The Trend in Fundraising I’m Worried About


I saw a lot of fundraising at year-end.

Halfway through December I began to notice a trend:

Almost none of the year-end fundraising mentioned that any help was needed.

Specifically, I noticed two things:

  • The fundraising did not mention that the organization needed any help. It sounded like the organizations were helping everybody they came across and that everything was going great.
  • The fundraising did not mention that the beneficiaries or cause needed any help. It sounded like everyone was being helped and all the problems had been solved.

I don’t know if that’s a big trend. It’s just what I saw in the fundraising I received from organizations that my wife and I donate to that I’m not connected to.

Maybe it’s because I’ve been doing direct response fundraising for so long. Maybe it’s because I’ve watched so many organizations start raising more money immediately when they start saying that they need help. Maybe it’s because in all the testing I’ve done or been a part of, “sharing a need that the donor can help meet” is clearly one of the biggest keys to success.

But it just seems deeply weird that, during the biggest season of giving, all these nonprofits are communicating to their donors that everything is going great.

During the time of year when more people are going to read an organization’s fundraising than any other time, the donors are told that everything is going great. It’s implied that the donor’s help isn’t really needed today.

Talk about a missed opportunity!

So, if your organization’s year-end fundraising didn’t raise as much as you would have liked, review your appeals/emails/major donor asks. Check to see if:

  • Your fundraising told the donor that their help is needed?
  • Your fundraising told the donor that your beneficiaries or cause need help?

If neither of those two ideas are present in your year-end fundraising, add them in next year and you’ll raise more money.

And if you want to raise more money all year long, add them any time you’re Asking for support.

Ask Before a Need (not after)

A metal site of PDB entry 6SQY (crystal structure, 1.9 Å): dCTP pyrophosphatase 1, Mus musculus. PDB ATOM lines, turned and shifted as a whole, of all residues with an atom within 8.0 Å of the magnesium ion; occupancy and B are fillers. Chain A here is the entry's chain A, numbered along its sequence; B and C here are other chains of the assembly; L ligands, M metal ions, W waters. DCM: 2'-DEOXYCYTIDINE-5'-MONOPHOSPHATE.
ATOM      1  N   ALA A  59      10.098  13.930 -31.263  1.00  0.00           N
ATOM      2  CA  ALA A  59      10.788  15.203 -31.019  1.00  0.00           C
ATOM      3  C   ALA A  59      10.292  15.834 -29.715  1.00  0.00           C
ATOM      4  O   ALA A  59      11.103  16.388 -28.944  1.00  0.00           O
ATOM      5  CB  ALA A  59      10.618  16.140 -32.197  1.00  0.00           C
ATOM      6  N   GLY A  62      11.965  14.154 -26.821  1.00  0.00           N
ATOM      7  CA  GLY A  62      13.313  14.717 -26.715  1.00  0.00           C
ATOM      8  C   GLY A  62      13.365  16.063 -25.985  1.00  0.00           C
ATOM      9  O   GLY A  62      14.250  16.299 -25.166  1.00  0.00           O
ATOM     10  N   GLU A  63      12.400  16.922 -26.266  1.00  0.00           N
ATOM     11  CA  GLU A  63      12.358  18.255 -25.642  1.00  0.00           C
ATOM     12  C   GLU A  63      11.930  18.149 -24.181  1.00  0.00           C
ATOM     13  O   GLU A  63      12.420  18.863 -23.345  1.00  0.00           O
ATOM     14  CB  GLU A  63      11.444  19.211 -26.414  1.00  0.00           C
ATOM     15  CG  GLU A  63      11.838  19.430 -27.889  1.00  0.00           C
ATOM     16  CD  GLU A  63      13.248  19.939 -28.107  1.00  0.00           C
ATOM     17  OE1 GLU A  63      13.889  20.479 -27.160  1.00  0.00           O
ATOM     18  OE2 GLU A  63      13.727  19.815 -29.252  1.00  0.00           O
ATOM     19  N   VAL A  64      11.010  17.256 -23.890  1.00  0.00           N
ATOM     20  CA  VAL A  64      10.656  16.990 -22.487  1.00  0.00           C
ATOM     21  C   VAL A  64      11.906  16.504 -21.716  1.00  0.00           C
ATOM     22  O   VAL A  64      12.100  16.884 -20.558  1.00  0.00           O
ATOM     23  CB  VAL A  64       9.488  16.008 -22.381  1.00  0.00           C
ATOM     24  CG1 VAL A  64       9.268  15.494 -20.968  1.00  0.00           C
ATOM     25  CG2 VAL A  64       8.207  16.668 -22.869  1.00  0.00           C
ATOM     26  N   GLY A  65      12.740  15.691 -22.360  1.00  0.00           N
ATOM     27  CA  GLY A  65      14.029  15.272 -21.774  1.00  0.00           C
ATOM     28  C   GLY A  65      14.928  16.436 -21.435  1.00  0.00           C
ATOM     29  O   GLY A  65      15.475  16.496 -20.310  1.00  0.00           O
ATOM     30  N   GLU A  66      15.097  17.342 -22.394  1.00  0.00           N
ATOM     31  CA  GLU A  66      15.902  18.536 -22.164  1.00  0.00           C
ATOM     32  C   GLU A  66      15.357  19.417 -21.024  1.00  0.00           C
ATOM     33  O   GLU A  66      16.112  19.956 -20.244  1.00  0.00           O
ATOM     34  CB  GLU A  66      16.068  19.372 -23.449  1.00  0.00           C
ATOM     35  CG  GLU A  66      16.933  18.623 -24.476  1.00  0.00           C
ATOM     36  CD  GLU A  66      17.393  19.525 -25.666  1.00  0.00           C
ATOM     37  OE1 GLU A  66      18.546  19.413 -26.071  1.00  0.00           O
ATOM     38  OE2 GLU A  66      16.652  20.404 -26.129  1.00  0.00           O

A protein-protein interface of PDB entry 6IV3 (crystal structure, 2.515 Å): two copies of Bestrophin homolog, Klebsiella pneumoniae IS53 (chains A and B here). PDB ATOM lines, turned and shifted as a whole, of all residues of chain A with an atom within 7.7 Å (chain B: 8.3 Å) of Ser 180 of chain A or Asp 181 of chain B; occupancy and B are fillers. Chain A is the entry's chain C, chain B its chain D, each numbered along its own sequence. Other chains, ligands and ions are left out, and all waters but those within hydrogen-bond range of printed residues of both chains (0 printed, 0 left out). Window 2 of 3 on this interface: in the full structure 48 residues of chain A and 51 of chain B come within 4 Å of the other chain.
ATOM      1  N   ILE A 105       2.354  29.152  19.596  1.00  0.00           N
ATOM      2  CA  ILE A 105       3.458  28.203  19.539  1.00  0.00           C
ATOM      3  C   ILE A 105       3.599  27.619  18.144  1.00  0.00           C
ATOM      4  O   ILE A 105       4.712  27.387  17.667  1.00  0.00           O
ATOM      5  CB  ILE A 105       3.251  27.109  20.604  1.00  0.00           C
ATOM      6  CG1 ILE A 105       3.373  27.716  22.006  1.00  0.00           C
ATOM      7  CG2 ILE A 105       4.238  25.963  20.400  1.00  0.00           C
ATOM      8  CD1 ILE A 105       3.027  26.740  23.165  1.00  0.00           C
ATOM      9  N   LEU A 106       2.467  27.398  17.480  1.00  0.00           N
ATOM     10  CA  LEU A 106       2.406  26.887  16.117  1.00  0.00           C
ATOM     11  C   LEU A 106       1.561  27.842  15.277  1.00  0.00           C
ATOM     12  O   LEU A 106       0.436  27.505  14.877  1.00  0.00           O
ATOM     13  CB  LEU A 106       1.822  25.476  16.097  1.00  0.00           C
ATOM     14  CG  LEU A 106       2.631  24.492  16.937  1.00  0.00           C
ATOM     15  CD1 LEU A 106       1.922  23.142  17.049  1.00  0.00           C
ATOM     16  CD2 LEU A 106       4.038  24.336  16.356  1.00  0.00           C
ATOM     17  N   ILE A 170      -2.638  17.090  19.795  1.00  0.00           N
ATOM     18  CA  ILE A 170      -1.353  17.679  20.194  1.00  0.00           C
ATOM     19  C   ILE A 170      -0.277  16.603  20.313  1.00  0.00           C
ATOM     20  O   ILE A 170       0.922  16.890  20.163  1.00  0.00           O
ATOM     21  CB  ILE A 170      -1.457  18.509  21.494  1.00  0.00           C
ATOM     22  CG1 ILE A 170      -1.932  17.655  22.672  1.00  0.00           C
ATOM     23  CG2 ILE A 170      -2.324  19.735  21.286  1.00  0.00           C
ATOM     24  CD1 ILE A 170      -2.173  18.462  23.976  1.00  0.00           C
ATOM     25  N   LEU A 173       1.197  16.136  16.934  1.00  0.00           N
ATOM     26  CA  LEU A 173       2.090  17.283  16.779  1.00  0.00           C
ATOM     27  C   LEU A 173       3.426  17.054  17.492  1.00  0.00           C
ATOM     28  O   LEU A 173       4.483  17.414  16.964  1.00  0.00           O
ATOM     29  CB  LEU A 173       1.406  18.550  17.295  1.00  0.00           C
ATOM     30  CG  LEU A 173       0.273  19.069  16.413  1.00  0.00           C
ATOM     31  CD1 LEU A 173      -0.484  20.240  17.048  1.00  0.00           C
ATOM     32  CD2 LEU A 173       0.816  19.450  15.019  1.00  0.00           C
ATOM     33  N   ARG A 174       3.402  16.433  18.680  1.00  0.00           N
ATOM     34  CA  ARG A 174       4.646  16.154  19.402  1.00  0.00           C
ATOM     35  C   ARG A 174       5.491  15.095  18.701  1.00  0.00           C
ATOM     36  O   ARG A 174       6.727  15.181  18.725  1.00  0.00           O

The early bird gets the worm

The the third idea I use to help organizations create fundraising plans that raise more money is this:

Ask before a Need.

(You can find the first two ideas here and here.)

Put another way, you’ll raise more money if you appeal for funds right before your donors understand you have a need for funds.

To illustrate the principle, think of the classic “Back To School” appeal in the Education sector. Schools and Education Foundations routinely send “Back To School” appeals in September, after the students have already gone back to school.

We’ve helped maybe fifty schools and Education Foundations raise more money (with basically the same letters and emails!) simply by moving their Back To School appeals from September to late July or August.

Just by making the ask before a need, rather than after, they raise significantly more money. Usually between 1.5x and 2x more.

Here’s why “asking before a need” works so well. When an organization asks donors to help after you’re already helping your beneficiaries, you’re just asking donors to fund work you’re already doing. That’s not particularly exciting to donors.

When an organization asks donors to help before the Need arrives, you’re asking donors to play a powerful role in meeting the need right as it happens. That’s exciting to donors.

Specific Timing

So, if your beneficiaries or your organization experience a Need, schedule your Asks (appeals, e-appeals) before the Need.

In general, send your appeal letter about 6 weeks before the Need begins. If you’re running an email campaign, start it about 2 weeks before the Need begins. If you’re only doing a couple of emails, start them 2 or 3 days before the Need begins.

If you want to have the largest impact, do all three:

  • Direct mail about 6 weeks before the Need begins
  • An email campaign starting about 2 weeks before the Need begins
  • Multiple emails in the 2 or 3 days before the Need begins

Next Year

As you plan your year, here’s what I want you to do:

  1. Identify the “Needs” faced by your beneficiaries
  2. Schedule your Asks before those needs
  3. Ask your donor to send in a gift to help meet the need

This simple shift will help you raise more money with the exact same number of communications you sent the year before.

Before’s & After’s


Our last post was about how the distance between the “before” and the “after” shows the donor the power of their gift.

Speaking of this, I’ve noticed that there are four different ways organizations tend to handle “before’s and after’s,” and each results in different fundraising results…

Only the “Before”

Organizations that share only the “before” – the need that exists in the world before your organization has helped – will raise a lot of money in the short term.

But these organizations have troubles keeping their donors, because their donors never see or feel what their gift accomplished.

This short-term success can be extended to medium-term and even long-term IF the organization has a fantastic donor acquisition program and works on an issue with broad appeal. But it’s not a good strategy for smaller organizations – and I don’t think it’s particularly honoring to beneficiaries or donors.

Only the “After”

If organizations only share the “after” – the positive state after the organization has done its work – the organization will raise less money than it could be raising.

Some donors are motivated just by hearing the “after.” But a lot more donors are motivated by hearing the “before” and the “after.” When the “before” is never shared, a significant percentage of people don’t give, or give less.

A secondary consequence of only sharing the “after” is that organizations accidentally hide the need faced by their beneficiaries.

No “Before” and No “After”